This was a somewhat atypical episode of NCIS, with very little carryover from the previous few weeks, and it was also a bit unusual as standalone episodes go.
That's because suspect, Nick Peyton, was in custody the whole time, with the team (and viewers) under the assumption that this was an open and shut case.
Only at the end, after the 18-year-old finally confessed to killing his father no less, did Gibbs believe otherwise, questioning Vance's motives in the process.
Vance was CERTAIN Nick Peyton was a monster who slayed his father with an axe, but from the moment Gibbs took over the case, you could tell he had his doubts.
Not only about Nick's guilt, but regarding why he was even doing this. Vance seemed to care a little too much about doing his U.S. Attorney's office contact a favor.
This deviated from the procedural episode boilerplate significantly, and gave "Out of the Frying Pan" a much different premise, and it got better as the stakes rose.
Even with most of the action taking place in one dimly-lit room, dueling mysteries unfolded. Did Nick really whack his dad - and was Vance abusing his authority?The interrogation scenes were all terrific, from Tony's attempt to be the bad cop (more funny than anything at first, but he actually did well) to Vance's meltdown.
Cameron Monaghan of Shameless fame was great as Nick, whose fearful confrontation with Vance and scenes with Gibbs throughout the night were so well done.
Using deception (and a little movie trivia), Tony and Gibbs got Nick, who had a prescription drug problem, to admit he had little memory of the night of the murder.
That breakthrough was all Vance needed to go completely off the rails.
There's something about Rocky Carroll wielding an ax that scared the heck out of me too, so it was easy to see how be basically manipulated a false confession out of Nick.
The truth came out then, too, that Vance's vendetta was personal. Who knows how far he would've taken it if that didn't work, thinking little of how a jury would view it.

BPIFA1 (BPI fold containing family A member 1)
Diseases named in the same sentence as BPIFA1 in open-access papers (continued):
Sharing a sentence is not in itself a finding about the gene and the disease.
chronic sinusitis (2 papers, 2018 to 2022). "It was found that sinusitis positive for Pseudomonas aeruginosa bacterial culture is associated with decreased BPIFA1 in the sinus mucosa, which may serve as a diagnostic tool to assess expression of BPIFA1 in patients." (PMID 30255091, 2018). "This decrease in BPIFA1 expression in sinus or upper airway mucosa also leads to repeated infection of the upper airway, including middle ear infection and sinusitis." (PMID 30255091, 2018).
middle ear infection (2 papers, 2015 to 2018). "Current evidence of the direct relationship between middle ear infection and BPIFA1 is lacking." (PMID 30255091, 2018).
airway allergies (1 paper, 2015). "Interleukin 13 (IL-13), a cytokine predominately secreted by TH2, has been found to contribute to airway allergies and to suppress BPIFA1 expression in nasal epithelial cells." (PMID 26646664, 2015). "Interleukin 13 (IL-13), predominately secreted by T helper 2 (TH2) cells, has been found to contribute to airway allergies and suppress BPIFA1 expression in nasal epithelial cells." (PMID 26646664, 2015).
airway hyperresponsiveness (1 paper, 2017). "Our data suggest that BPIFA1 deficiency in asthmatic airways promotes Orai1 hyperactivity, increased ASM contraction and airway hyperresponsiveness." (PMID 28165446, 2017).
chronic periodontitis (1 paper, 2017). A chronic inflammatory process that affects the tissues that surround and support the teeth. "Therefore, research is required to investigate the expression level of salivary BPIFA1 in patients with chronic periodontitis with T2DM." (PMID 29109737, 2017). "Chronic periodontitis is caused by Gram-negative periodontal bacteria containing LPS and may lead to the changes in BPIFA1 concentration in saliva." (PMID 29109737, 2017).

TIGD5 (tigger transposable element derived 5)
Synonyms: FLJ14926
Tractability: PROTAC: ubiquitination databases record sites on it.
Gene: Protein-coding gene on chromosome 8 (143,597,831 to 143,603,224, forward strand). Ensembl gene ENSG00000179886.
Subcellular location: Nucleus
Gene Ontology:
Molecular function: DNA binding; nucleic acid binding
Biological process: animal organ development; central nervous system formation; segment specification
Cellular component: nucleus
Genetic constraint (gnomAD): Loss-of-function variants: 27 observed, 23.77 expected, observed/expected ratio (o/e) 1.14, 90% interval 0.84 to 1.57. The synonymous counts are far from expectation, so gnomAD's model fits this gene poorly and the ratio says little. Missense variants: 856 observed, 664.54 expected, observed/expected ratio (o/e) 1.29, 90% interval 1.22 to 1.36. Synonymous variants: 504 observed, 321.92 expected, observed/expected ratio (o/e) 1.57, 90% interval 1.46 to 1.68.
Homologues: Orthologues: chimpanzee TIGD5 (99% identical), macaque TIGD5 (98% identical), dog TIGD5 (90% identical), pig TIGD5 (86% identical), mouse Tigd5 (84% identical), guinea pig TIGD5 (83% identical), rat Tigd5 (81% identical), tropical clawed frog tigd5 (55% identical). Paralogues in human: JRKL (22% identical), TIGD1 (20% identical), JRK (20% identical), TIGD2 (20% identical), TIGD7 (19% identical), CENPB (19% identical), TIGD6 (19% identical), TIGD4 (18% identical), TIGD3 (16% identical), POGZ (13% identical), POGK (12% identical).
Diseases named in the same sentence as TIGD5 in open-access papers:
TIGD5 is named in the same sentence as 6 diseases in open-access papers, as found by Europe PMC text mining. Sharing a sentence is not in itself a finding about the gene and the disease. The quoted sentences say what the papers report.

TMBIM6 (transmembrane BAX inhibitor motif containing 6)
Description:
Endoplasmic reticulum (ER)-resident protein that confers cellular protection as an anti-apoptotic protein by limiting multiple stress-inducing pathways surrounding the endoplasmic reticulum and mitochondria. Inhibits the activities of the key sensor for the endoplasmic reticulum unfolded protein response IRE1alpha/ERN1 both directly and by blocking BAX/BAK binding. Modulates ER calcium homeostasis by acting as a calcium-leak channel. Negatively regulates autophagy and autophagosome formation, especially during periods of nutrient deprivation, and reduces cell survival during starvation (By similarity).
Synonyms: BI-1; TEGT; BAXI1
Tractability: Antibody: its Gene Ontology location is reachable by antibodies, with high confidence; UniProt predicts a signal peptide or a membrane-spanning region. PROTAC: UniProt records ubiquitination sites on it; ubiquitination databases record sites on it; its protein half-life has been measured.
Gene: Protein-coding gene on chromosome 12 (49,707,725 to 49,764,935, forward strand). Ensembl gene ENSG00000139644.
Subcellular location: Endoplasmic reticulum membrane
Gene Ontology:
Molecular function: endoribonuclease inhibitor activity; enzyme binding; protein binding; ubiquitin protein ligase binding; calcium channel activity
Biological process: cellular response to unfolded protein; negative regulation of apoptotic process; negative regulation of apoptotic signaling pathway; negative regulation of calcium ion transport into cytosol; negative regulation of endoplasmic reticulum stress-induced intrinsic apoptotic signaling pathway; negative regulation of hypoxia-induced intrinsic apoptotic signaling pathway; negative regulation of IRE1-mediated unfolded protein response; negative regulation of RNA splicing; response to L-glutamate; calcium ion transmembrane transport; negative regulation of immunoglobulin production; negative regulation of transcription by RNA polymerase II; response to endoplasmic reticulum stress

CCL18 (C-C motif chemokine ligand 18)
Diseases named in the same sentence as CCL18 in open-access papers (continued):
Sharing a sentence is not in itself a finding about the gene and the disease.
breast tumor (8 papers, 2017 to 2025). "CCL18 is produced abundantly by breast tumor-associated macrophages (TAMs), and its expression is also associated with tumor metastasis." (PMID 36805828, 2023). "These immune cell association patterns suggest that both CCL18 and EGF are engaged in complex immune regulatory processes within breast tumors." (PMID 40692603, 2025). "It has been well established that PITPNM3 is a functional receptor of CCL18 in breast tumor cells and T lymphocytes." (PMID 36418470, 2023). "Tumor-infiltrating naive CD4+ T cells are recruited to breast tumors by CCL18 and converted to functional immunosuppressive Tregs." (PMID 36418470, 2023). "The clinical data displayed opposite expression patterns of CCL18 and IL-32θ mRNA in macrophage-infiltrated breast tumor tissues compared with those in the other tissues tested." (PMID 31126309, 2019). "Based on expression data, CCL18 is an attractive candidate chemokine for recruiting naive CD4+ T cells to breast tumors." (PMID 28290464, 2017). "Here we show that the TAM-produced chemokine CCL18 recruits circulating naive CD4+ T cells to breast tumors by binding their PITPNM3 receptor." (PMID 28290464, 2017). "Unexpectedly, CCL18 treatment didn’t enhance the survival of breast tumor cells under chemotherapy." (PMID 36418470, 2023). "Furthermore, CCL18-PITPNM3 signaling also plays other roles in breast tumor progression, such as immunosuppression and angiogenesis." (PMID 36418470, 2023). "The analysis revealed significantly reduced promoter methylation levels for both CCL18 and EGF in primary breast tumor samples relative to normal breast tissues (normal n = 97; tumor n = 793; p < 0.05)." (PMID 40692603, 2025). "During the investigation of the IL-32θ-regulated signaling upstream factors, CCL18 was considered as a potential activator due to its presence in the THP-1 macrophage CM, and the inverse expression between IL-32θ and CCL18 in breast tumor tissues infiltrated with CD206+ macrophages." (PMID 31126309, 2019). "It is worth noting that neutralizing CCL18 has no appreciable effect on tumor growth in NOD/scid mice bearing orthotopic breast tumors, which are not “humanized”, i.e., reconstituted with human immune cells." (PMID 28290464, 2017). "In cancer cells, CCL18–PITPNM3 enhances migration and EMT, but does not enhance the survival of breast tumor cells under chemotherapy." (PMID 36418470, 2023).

Despite Vance's assurances that it was over, Gibbs trusted his gut over Nick's own words. That's when things started advancing rapidly outside NCIS HQ in typical fashion.
The psychiatrist lying to protect Nick. The neighbor who lost his daughter because of Nick's drug habit. Nick's mysterious missing mom. The suspects were numerous!
The investigation felt somewhat hastened, and perhaps a little hard to believe (these people were out there the whole time), but Vance felt he had his man all along.
Perhaps the most telling scene of the night came after Gibbs nailed the real killer (the mom). It almost didn't matter to Vance, considering how the events played out.
The tension between these two had been rising already. Now it's been kicked up several notches. You have to think that an epic confrontation is building this spring.
You also have to think (and least I do) that the mysterious E.J. Barrett - spoken of but not seen this week - is involved. Did Vance bring her in to keep tabs on Gibbs?
We'll find out soon enough. But who locks their desk?! Seriously now.
Some final thoughts and observations ...
- Odd as it seems to call America's most popular TV star underrated, Mark Harmon truly is. His nuanced acting is so impressive in episodes like this one.
- Of course Tony managed to work Casablanca into his interrogation technique. The funny thing was that all that knowledge helped trap the kid in a lie.
- Nursery rhymes? Ducky is slowly losing it after all those years in the basement, and it's great. We just need Ziva to visit him down there more often.
- Recreating crime scenes with mannequins and deadly accuracy. Salvaging blood-soaked tablet PCs. Great to see Abby and McGee doing their thing.
What did you think of this week's NCIS? Discuss!
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